Jester King Craft Brewery

Jester King in Green Bottles



Earlier this year, we began experimenting with packaging some of our beer in green bottles. We started by taking a portion of our February batch of Le Petit Prince Farmhouse Table Beer, and naturally conditioning it in bottles like the one seen in the photo above. After three months of conditioning, we’re quite pleased with the results! We started selling “green bottle Le Petit Prince” in our tasting room this past weekend, and we plan on packaging some of our upcoming batches of Noble King and Mad Meg in green bottles. We’re excited to see where this experimentation takes us! For now, Le Petit Prince in green bottles is only available at our tasting room, and we still have Le Petit Prince available in brown bottles like before.


So why are we doing this?


Here’s our Head Brewer Garrett Crowell’s explanation:


“My pursuit of the use of green bottles stems mostly from the character of all of my favorite beers. Cuvee de Jonquilles, Blaugies, Thiriez, Fantôme, Cantillon, Dupont, all use green bottles. I’ve had brown bottle versions of some of these beers, and have had them on draft as well and there is an element missing from those versions that the green bottles have. While green bottles permit the risk of light struck/skunky character, I feel they add character, even beyond skunkiness. So many breweries have attempted to mimic the classic Saison Dupont yeast profile, and I feel what is most often missing is the light struck character that is integral to the profile of that beer.


Beer is as delicate as wine. Pasteurized, shelf stable beer has dumbed down beer consumers into believing that something will still taste fresh after leaving it in the trunk of their car, or in the sun, etc. Hopefully, green bottles will emphasize that our beer is a living thing, and that the way it’s treated will significantly alter the experience one can have with it.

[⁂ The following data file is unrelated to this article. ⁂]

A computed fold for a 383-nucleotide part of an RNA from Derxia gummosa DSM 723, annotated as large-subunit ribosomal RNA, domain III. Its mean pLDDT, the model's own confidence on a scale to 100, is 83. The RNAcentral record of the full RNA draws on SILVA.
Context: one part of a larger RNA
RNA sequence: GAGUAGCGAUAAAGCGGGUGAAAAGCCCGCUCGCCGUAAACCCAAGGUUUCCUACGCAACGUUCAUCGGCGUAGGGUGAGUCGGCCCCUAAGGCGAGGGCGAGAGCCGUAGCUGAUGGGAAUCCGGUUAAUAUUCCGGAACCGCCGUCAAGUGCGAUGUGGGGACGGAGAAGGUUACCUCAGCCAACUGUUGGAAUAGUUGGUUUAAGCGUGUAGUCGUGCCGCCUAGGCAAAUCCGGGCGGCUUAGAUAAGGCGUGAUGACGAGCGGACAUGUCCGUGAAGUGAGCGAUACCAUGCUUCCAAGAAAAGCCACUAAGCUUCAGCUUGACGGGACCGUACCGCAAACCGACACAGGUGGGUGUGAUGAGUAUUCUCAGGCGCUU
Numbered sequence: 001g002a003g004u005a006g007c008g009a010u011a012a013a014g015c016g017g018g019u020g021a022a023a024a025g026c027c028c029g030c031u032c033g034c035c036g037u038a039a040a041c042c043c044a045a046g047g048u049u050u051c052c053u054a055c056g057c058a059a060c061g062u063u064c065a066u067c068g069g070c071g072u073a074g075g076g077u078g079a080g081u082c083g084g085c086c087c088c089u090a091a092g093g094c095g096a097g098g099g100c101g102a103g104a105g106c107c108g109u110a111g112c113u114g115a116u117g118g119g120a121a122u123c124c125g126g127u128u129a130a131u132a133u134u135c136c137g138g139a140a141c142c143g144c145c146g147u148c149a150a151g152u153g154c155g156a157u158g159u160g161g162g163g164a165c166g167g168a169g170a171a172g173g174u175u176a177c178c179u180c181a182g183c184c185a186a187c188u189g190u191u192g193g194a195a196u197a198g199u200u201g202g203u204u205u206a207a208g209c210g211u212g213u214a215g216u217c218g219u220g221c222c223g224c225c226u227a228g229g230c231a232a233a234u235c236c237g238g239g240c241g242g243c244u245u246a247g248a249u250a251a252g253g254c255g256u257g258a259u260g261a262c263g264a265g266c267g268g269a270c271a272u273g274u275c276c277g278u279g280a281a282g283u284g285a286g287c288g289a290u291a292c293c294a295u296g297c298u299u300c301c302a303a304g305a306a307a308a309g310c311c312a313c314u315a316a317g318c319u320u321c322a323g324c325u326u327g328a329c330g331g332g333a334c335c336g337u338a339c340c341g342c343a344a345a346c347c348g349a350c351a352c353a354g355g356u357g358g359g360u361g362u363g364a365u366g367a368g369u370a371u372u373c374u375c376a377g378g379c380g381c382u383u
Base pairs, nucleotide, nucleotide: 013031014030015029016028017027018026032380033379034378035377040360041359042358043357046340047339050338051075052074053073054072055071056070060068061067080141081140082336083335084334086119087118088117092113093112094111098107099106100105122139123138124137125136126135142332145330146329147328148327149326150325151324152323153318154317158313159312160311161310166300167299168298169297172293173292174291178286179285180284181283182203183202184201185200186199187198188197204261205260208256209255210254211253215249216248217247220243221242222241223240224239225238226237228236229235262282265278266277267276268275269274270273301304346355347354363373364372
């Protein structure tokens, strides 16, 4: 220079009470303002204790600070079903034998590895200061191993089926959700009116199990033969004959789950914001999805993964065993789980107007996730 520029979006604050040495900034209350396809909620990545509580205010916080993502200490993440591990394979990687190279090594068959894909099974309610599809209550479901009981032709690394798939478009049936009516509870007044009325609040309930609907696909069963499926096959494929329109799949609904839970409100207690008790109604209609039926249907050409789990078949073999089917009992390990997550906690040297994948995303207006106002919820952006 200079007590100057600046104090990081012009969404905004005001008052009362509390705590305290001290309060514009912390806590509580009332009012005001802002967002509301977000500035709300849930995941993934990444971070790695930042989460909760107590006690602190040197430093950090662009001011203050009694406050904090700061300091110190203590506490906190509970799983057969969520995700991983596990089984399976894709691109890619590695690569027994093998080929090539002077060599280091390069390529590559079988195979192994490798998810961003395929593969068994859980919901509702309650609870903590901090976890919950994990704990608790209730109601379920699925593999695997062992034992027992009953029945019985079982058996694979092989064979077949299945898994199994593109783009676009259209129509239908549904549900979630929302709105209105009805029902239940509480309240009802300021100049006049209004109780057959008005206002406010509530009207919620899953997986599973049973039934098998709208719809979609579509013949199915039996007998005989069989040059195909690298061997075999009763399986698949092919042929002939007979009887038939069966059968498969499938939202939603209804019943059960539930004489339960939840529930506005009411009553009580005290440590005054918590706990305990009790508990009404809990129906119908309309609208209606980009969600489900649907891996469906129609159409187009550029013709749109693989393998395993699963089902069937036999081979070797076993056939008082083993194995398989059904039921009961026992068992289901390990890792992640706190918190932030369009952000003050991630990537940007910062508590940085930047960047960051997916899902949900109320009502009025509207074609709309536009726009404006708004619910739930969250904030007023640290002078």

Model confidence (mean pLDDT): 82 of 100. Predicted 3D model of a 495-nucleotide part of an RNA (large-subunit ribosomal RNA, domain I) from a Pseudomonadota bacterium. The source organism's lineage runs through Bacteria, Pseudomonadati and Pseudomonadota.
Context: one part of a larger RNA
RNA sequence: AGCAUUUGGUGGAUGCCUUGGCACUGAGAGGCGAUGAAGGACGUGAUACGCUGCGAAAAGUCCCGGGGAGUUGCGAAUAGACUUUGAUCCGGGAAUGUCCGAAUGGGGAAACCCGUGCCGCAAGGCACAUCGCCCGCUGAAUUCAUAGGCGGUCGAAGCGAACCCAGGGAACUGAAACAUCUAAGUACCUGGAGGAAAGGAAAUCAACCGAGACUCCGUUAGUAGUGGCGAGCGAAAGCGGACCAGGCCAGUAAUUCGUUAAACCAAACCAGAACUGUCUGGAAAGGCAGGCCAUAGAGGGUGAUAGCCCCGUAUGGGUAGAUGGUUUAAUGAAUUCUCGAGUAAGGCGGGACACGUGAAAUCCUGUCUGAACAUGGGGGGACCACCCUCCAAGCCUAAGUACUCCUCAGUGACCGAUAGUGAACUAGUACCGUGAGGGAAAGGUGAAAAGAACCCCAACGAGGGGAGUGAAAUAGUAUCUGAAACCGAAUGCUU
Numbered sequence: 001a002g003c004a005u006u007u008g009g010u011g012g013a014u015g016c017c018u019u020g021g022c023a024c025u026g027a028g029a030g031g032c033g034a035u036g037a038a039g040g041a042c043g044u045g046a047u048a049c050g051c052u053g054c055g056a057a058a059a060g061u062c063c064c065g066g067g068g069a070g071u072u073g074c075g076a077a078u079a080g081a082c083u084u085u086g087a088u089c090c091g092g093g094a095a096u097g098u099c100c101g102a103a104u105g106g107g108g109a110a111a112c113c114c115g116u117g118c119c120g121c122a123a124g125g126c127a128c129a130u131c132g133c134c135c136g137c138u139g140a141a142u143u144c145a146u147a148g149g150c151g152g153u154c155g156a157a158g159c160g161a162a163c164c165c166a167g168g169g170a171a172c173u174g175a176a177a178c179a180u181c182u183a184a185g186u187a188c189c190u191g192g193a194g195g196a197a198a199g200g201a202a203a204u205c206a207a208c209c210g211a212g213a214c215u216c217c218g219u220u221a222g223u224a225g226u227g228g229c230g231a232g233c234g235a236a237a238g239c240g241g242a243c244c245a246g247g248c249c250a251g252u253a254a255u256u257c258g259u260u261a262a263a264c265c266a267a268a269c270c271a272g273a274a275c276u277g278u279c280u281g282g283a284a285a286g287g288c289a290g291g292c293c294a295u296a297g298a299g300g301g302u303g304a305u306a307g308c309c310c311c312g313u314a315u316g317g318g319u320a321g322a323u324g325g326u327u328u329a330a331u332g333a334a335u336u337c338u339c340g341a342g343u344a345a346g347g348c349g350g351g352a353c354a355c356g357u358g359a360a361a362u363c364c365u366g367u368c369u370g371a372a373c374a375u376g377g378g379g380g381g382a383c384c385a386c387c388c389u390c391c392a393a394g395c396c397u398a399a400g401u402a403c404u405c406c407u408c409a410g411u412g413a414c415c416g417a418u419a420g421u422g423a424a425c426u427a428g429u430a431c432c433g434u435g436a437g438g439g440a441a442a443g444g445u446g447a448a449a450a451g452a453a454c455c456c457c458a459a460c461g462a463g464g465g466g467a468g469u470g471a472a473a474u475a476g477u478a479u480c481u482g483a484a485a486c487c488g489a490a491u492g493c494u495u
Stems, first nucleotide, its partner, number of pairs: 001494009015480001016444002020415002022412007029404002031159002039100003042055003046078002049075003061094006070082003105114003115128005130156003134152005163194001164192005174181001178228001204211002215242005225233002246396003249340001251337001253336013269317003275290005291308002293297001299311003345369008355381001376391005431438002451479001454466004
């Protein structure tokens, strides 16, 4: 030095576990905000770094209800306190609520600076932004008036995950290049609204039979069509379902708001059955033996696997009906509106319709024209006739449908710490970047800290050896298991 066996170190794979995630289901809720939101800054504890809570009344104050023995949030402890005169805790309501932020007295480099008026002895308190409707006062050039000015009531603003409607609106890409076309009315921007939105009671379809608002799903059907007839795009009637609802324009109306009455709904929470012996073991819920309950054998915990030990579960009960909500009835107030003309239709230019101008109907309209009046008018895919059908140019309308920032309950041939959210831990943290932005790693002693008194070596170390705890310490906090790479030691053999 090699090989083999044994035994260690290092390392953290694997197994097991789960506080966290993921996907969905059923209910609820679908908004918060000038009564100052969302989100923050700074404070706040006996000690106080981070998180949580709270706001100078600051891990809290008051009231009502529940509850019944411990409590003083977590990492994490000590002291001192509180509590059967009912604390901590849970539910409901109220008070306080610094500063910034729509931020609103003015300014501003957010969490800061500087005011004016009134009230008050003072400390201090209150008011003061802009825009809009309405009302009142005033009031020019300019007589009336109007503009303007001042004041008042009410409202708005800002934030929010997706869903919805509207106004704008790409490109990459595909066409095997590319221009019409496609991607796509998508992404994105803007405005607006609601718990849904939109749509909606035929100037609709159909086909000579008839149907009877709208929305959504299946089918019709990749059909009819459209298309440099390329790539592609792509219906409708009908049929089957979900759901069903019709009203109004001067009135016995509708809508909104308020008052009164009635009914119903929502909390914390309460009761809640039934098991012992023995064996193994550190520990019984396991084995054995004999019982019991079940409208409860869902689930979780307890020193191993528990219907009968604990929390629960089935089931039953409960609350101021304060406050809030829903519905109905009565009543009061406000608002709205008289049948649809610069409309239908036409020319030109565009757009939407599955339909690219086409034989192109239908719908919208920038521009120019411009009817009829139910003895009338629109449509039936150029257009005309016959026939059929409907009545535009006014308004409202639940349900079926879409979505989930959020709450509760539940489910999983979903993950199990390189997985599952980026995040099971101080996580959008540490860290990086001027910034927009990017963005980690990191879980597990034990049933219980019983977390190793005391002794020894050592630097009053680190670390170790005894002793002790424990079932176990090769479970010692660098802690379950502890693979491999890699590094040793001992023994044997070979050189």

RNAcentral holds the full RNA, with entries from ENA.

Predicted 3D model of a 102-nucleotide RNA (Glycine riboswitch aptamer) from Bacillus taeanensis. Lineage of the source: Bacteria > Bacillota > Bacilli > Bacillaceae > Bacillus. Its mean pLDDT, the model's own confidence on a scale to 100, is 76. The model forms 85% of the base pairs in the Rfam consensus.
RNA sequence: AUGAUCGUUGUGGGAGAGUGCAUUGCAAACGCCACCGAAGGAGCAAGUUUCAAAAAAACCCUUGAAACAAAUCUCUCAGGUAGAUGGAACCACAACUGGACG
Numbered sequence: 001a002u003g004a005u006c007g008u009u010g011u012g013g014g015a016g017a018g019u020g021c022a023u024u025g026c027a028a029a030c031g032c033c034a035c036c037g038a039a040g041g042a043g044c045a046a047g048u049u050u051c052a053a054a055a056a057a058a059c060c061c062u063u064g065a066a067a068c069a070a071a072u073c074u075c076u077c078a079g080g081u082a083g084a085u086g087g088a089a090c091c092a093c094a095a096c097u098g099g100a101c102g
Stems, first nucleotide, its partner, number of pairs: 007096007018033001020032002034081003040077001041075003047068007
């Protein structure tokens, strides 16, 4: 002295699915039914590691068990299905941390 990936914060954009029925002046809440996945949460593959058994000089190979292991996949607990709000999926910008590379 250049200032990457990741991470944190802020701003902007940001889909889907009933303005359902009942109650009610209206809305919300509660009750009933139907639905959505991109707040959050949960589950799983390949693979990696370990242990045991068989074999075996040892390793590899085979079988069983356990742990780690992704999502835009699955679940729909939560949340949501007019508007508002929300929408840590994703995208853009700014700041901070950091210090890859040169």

I feel that beer is losing individuality through structure, and the expectation to fulfill guidelines. I absolutely like skunky beer, oxidized beer, or “flawed” beer. We allow our beer to pick up “peripheral” character that deviates from guidelines, whether it’s a bit of oak, Brettanomyces, or lactic acidity. Horse barn, goat sweat, and brett character are embraced, yet skunkiness is considered a flaw. If the way I create, and eventually package a beer renders it unfit for BJCP guidelines, then I consider that a success and furtherance of creativity. I feel as though the status quo of brewing is to find a set of guidelines, create a product that fits within them, enter a competition, and receive an award. It reminds me of standardized testing from grade school. Students spend half the year learning how to take a test, and creativity is suppressed for the sake of passing test scores.


I understand that green bottles and light struck character are going to be a challenge for most beer enthusiasts. I think we’re in a unique and important position to break down some of the indoctrination that is present and document something truly beautiful and unique.”


— Jester King Head Brewer Garrett Crowell


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